• F21V29/74Cooling arrangements characterised by passive heat-dissipating elements, e.g. heat-sinks with fins or blades
    • F21V29/76Cooling arrangements characterised by passive heat-dissipating elements, e.g. heat-sinks with fins or blades with essentially identical parallel planar fins or blades, e.g. with comb-like cross-section
    • F21V29/763Cooling arrangements characterised by passive heat-dissipating elements, e.g. heat-sinks with fins or blades with essentially identical parallel planar fins or blades, e.g. with comb-like cross-section the planes containing the fins or blades having the direction of the light emitting axis
    • FMECHANICAL ENGINEERING; LIGHTING; HEATING; WEAPONS; BLASTING
    • F21LIGHTING
    • F21VFUNCTIONAL FEATURES OR DETAILS OF LIGHTING DEVICES OR SYSTEMS THEREOF; STRUCTURAL COMBINATIONS OF LIGHTING DEVICES WITH OTHER ARTICLES, NOT OTHERWISE PROVIDED FOR
    • F21V5/00Refractors for light sources
    • F21V5/007Array of lenses or refractors for a cluster of light sources, e.g. for arrangement of multiple light sources in one plane
    • FMECHANICAL ENGINEERING; LIGHTING; HEATING; WEAPONS; BLASTING
    • F21LIGHTING
    • F21VFUNCTIONAL FEATURES OR DETAILS OF LIGHTING DEVICES OR SYSTEMS THEREOF; STRUCTURAL COMBINATIONS OF LIGHTING DEVICES WITH OTHER ARTICLES, NOT OTHERWISE PROVIDED FOR
    • F21V5/00Refractors for light sources
    • F21V5/04Refractors for light sources of lens shape
    • FMECHANICAL ENGINEERING; LIGHTING; HEATING; WEAPONS; BLASTING
    • F21LIGHTING
    • F21VFUNCTIONAL FEATURES OR DETAILS OF LIGHTING DEVICES OR SYSTEMS THEREOF; STRUCTURAL COMBINATIONS OF LIGHTING DEVICES WITH OTHER ARTICLES, NOT OTHERWISE PROVIDED FOR
    • F21V7/00Reflectors for light sources
    • F21V7/0083Array of reflectors for a cluster of light sources, e.g. arrangement of multiple light sources in one plane
    • FMECHANICAL ENGINEERING; LIGHTING; HEATING; WEAPONS; BLASTING
    • F21LIGHTING
    • F21SNON-PORTABLE LIGHTING DEVICES; SYSTEMS THEREOF; VEHICLE LIGHTING DEVICES SPECIALLY ADAPTED FOR VEHICLE EXTERIORS
    • F21S2/00Systems of lighting devices, not provided for in main groups F21S4/00 - F21S10/00 or F21S19/00, e.g. of modular construction
    • F21S2/005Systems of lighting devices, not provided for in main groups F21S4/00 - F21S10/00 or F21S19/00, e.g. of modular construction of modular construction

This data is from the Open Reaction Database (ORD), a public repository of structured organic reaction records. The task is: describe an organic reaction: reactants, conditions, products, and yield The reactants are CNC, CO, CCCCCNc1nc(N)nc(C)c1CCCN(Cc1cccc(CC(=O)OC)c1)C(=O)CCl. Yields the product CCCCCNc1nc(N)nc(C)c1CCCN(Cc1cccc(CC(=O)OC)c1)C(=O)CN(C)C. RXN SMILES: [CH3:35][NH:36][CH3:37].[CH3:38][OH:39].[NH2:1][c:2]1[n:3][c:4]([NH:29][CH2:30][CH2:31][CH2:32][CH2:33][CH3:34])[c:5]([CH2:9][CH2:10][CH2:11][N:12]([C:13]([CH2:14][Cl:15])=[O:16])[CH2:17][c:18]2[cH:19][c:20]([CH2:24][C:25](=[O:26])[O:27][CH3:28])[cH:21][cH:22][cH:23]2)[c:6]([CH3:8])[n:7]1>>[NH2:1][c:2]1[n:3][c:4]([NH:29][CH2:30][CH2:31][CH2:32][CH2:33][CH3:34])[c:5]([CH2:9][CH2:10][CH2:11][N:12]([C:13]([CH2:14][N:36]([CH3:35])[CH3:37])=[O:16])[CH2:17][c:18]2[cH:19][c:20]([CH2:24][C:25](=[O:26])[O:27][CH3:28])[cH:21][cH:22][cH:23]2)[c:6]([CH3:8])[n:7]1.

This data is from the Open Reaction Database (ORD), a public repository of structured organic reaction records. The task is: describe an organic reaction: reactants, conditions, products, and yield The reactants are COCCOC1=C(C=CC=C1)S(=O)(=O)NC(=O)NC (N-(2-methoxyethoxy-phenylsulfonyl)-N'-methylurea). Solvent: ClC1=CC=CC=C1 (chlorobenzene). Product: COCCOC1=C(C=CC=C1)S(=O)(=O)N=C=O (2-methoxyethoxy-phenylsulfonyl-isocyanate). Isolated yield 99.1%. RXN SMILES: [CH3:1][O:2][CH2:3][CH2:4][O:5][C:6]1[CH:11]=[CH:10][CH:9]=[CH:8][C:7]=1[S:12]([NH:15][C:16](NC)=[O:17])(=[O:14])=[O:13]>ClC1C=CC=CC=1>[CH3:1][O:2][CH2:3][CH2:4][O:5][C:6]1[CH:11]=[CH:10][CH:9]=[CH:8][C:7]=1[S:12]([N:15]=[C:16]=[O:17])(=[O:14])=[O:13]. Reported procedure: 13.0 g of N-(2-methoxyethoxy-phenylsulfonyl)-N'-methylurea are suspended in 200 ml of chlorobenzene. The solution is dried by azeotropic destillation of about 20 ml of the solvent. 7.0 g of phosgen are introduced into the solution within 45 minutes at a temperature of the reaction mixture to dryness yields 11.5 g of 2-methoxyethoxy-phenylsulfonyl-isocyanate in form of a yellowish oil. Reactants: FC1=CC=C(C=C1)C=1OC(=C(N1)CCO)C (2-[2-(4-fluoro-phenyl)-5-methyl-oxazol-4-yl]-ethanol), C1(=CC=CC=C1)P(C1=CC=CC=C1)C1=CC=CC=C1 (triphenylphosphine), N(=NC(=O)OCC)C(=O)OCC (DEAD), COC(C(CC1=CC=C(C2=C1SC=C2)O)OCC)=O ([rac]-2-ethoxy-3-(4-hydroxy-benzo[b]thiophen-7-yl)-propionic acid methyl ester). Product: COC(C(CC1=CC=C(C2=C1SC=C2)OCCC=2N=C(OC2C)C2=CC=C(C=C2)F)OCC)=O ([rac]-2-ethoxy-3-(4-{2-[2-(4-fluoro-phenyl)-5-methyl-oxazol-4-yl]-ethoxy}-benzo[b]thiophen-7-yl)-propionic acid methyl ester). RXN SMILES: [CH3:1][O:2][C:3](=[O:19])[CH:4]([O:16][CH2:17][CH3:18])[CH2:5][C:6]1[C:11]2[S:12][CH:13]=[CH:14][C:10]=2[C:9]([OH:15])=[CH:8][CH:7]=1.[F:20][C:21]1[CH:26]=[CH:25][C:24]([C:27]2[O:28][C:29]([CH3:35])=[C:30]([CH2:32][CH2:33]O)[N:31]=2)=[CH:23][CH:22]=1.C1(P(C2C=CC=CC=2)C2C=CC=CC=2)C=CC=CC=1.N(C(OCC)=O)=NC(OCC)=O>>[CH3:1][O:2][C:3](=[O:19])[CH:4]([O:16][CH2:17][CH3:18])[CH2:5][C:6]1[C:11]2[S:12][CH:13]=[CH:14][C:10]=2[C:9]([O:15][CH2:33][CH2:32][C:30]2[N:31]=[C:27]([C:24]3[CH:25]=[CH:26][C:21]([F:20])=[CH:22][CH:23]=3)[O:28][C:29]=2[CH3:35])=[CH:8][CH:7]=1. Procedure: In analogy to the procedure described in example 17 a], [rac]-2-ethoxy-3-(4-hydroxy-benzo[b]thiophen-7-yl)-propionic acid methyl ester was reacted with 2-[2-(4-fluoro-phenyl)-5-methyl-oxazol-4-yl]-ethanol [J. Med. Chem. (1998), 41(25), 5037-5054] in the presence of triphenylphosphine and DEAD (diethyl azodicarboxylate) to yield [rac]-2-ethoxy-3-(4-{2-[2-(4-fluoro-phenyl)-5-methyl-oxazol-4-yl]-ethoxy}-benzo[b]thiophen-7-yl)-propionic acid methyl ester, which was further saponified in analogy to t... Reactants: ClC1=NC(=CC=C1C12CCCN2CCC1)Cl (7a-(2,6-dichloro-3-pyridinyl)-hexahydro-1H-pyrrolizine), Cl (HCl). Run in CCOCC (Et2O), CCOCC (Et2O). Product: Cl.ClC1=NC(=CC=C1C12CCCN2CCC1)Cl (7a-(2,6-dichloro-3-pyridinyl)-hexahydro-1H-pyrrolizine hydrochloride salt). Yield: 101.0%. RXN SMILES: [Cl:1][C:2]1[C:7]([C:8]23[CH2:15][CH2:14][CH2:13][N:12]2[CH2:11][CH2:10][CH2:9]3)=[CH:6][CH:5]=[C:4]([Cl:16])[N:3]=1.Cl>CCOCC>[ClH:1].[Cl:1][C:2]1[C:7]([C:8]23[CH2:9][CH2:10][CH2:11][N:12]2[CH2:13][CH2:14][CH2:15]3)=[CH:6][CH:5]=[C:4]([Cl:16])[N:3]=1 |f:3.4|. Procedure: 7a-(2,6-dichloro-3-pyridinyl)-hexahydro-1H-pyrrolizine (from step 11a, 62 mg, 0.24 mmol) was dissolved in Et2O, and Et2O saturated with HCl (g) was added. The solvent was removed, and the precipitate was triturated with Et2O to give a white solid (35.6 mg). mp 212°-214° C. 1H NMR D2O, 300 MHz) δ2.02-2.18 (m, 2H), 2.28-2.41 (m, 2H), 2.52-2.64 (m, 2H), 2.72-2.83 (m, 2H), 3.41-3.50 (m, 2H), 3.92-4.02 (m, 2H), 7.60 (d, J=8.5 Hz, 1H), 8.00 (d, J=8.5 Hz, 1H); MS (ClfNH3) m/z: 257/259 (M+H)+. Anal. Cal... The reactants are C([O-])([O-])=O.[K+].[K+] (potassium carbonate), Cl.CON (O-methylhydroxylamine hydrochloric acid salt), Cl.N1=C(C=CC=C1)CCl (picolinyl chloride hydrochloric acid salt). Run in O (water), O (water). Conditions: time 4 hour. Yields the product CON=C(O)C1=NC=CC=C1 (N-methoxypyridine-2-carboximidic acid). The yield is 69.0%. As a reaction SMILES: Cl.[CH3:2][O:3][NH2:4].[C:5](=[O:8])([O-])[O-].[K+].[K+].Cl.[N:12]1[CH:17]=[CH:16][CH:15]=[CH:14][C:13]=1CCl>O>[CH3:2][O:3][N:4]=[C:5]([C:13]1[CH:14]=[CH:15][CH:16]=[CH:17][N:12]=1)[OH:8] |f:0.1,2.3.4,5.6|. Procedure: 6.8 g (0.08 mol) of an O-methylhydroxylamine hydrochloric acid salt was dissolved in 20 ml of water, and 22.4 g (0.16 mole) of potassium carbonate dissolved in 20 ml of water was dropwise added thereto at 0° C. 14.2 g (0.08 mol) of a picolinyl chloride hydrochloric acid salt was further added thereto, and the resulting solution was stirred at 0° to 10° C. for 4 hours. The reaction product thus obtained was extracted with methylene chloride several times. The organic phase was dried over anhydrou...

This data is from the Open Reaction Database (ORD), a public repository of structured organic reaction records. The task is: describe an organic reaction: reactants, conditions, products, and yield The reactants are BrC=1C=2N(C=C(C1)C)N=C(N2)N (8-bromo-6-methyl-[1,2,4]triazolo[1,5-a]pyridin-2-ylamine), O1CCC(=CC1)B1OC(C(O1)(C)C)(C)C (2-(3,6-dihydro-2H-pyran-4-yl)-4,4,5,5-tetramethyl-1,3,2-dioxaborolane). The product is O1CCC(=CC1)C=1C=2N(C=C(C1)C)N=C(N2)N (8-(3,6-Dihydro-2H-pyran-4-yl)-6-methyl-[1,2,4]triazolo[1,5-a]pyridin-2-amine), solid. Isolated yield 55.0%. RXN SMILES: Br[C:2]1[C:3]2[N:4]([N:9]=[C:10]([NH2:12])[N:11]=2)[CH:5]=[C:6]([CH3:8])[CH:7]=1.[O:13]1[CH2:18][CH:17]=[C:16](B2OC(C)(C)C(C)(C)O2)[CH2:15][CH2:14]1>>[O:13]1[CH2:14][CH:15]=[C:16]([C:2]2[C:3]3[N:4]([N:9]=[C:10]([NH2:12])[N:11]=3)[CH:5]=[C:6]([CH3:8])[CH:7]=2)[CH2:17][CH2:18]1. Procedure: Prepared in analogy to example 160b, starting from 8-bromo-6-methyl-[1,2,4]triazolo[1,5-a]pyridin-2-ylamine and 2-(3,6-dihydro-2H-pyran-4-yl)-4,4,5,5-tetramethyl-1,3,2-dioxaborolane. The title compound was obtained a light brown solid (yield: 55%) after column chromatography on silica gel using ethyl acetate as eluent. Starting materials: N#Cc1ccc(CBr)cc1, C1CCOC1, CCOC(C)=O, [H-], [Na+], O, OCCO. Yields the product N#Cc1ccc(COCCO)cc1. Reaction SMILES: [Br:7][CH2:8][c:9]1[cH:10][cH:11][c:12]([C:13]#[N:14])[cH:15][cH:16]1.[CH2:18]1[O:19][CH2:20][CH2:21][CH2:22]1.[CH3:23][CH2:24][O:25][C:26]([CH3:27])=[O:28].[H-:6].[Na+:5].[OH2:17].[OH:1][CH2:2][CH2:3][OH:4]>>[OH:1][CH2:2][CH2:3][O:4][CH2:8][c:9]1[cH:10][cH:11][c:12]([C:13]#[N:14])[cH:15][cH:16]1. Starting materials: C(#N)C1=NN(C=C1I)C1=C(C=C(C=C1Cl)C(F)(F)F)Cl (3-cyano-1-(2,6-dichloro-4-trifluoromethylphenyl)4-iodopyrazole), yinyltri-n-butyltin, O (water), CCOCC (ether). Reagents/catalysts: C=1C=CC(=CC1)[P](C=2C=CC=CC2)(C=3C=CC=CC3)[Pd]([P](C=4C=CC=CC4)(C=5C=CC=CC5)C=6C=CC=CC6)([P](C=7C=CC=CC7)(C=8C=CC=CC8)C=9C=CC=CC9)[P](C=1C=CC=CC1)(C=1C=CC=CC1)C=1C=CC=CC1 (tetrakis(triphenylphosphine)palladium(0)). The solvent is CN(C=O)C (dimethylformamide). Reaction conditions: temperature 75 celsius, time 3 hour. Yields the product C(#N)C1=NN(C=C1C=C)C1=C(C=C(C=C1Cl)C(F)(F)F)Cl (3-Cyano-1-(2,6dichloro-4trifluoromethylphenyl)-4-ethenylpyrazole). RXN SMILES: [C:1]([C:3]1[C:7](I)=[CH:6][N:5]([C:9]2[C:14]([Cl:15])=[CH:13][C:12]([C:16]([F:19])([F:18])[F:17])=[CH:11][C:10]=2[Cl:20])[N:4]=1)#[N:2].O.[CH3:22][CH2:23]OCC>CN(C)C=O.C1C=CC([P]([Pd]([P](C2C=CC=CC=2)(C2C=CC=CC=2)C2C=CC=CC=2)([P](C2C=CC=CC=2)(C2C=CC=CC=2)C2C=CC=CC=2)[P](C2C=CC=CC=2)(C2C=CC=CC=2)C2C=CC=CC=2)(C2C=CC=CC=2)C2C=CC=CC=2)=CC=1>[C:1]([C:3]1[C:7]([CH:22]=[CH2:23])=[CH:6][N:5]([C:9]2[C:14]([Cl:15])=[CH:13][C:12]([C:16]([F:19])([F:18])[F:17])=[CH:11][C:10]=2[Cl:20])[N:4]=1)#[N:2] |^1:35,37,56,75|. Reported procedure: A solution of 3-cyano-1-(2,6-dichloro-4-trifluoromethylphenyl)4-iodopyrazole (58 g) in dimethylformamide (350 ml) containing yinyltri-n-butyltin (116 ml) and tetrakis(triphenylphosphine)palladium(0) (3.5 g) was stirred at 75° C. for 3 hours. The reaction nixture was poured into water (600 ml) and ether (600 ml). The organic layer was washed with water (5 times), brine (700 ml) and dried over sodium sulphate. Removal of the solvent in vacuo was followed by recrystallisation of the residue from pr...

• FMECHANICAL ENGINEERING; LIGHTING; HEATING; WEAPONS; BLASTING
    • F21LIGHTING
    • F21WINDEXING SCHEME ASSOCIATED WITH SUBCLASSES F21K, F21L, F21S and F21V, RELATING TO USES OR APPLICATIONS OF LIGHTING DEVICES OR SYSTEMS
    • F21W2131/00Use or application of lighting devices or systems not provided for in codes F21W2102/00-F21W2121/00
    • F21W2131/10Outdoor lighting
    • F21W2131/103Outdoor lighting of streets or roads
    • FMECHANICAL ENGINEERING; LIGHTING; HEATING; WEAPONS; BLASTING
    • F21LIGHTING
    • F21YINDEXING SCHEME ASSOCIATED WITH SUBCLASSES F21K, F21L, F21S and F21V, RELATING TO THE FORM OR THE KIND OF THE LIGHT SOURCES OR OF THE COLOUR OF THE LIGHT EMITTED
    • F21Y2115/00Light-generating elements of semiconductor light sources
    • F21Y2115/10Light-emitting diodes [LED]

Abstract

An optical module for an lighting fixture for providing roadway illumination. The optical module comprising circuit board having a plurality of light emitting diodes (LEDs). A reflector cups surrounds each of the plurality of LEDs, the cup comprises a narrow end surrounding the LED and a larger opening at a second end opposite the LED. A refractor lens cover comprising a plurality of molded lens, each lens positioned at the second end of the reflector cups.

Description

CROSS-REFERENCE TO RELATED APPLICATIONS

This application claims priority from U.S. Provisional Application No. 61/097,216 filed Sep. 15, 2008, U.S. Provisional Application No. 61/097,211 filed Sep. 15, 2008 and U.S. Provisional Application No. 61/238,348 filed on Aug. 31, 2009, the contents of which are hereby incorporated by reference.

TECHNICAL FIELD

The present invention relates to light emitting diode (LED) lighting fixtures and in particular to an LED lighting section for use in a lighting fixture for roadway illumination.

BACKGROUND

Outdoor lighting is used to illuminate roadways, parking lots, yards, sidewalks, public meeting areas, signs, work sites, and buildings commonly using high-intensity discharge lamps, often high pressure sodium lamps (HPS). The move towards improved energy efficiency has brought to the forefront light emitting diode (LED) technologies as an alternative to HPS lighting in commercial or municipal applications. LED lighting has the potential to provide improved energy efficiency and improved light output in out door applications however in a commonly used Cobra Head type light fixture the move to include LED lights has been difficult due to heat requirements and light output and pattern performance. There is therefore a need for an improved LED light fixture for outdoor applications.